At the Vatican, Arinze was named by Pope John Paul II to head the Pontifical Council for Inter-Religious Dialogue. In this capacity, Arinze served as spokesperson for the world’s 968 million Catholics on issues concerning cooperation and relations—especially of a political nature—with those of other faiths. This is an especially crucial concern in the Middle East, where wars of religion continue in the modern era. It is also a pressing concern in Africa, where Islam is attracting a growing number of converts. Arinze heads a Joint Liaison Committee with his Muslim counterparts, and has made numerous statements regarding the need for increased concord and tolerance between the Muslim and Christian world. Christians in some Muslim-dominated countries, for example, are forbidden to gather in public for worship.
With the declining health of Pope John Paul II, Arinze is widely rumored by Vatican insiders to be one of the most likely candidates among the 166 cardinals to succeed as pontiff. Should that occur, he would become the first African pope in the Roman Catholic Church’s history. For the past five hundred years popes have usually been Italian, but the election of Karol Wojtyla, a Pole who was formerly Archbishop of Krakow, as Pope John Paul II in 1978 marked the beginning of a new, groundbreaking era for the church. When Wojtyla was elected, authorities feared massive unrest in then-Communist Poland. John Paul II’s leadership of the Church, and his outspoken political views, had numerous ramifications in the Eastern European politics, and he has been credited with lighting the fire that became the Solidarity labor movement. That, in turn, sparked other important political events that helped lead to the end of Soviet-style Communism in that region of the world.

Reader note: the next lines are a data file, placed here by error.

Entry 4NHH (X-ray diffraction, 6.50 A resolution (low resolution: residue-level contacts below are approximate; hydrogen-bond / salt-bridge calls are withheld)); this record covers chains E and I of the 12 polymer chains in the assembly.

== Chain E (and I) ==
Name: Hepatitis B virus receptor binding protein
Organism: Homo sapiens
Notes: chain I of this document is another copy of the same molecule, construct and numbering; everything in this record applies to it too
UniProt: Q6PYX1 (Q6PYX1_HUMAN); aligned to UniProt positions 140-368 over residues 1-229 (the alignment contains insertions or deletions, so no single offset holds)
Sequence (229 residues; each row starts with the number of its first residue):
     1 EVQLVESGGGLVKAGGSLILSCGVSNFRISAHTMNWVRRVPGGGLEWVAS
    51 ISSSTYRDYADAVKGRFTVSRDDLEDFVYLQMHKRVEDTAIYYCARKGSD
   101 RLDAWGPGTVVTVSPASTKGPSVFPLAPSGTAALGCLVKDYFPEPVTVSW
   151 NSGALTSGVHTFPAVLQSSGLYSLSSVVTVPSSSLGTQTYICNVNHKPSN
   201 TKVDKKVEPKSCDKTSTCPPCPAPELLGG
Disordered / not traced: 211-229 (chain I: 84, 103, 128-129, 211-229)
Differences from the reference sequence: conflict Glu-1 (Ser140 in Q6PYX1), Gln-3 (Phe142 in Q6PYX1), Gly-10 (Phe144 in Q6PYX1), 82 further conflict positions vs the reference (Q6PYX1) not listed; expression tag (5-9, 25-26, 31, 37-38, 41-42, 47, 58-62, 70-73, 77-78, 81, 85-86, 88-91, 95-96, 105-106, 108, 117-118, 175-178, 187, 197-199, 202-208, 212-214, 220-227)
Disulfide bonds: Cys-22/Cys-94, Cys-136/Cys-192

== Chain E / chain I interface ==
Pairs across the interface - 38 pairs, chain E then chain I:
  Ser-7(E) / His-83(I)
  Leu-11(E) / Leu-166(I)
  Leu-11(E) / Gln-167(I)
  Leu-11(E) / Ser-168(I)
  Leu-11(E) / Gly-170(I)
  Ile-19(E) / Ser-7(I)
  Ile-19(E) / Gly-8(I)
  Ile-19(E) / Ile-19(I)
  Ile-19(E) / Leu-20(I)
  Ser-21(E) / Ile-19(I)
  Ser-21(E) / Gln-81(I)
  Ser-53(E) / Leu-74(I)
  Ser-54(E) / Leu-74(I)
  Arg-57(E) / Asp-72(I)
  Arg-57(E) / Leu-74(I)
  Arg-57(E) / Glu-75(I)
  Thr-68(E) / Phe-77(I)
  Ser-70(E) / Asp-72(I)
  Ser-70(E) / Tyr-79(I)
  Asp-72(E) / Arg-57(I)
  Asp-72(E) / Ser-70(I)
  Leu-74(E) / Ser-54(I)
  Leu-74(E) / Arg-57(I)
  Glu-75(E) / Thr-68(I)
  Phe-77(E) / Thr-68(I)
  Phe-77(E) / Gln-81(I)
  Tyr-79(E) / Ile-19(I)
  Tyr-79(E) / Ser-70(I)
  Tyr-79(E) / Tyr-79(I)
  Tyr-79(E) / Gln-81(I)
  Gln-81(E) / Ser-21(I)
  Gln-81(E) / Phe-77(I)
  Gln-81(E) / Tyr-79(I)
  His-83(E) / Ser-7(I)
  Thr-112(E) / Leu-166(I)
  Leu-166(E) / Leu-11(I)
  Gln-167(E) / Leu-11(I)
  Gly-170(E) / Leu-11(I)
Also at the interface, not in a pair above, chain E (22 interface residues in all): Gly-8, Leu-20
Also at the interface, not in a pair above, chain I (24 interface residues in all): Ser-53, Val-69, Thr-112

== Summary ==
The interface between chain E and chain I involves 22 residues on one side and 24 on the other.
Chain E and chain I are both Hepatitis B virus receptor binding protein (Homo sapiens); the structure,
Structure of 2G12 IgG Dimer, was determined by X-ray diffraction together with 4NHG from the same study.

Arinze knew Pope John Paul II when he was still Karol Cardinal Wojtyla, Archbishop of Krakow. Arinze was in Ireland on a lecture tour when he heard the news of the College of Cardinals’ selection in 1978. “We are going to have order in the Church,” Arinze reportedly told listeners that day in Belfast, according to Jonathan Kwitny’s Man of the Century: The Life and Times of Pope John Paul II. Kwitny termed it an “accurate insight. Of course, Arinze had no idea that he would soon be whisked from Nigeria to Rome to help create that order, or that the African Church was about to be rendered independent, a marked change from its status as a colony to European missionary societies.”
The election of Arinze to succeed Pope John Paul II “would capture the world’s imagination,” speculated Peter Hebblethwaite in the National Catholic Reporter. “If the future of the world depends on cooperation between the world’s largest religious groups, Christians and Muslims,” wrote Hebblethwaite, “then Arinze would be the man for the post-communist world just as John Paul was the right man to bring the communist world down.” Arinze frequently appears on Catholic television programs in North America, such as the Eternal World Television Network. “To be Catholic by definition is universal—a religious family for all nations,” he said in a speech in Sydney, Australia reported in the Sydney Morning-Herald “If everybody followed what the Catholic Church preached we would have a paradise on Earth.”
Partnership in Education, 1965.
Sacrifice in Ibo Religion, 1970.
Answering God’s Call, 1983.
Alone with God, 1986.
Church in Dialogue, 1990.
Kwitny, Jonathan, Man of the Century: The Life and Times of Pope John Paul II, Henry Holt, 1997.
Christian Century, July 13-20, 1994.
National Catholic Reporter, September 11, 1992, pp. 5-7; June 18, 1993.
New York Times, February 28, 1998.
New York Times Book Review, October 19, 1997.
New York Times Magazine, December 11, 1994.
Our Sunday Visitor, August 4, 1996.
Sydney Morning-Herald, July 26, 1997.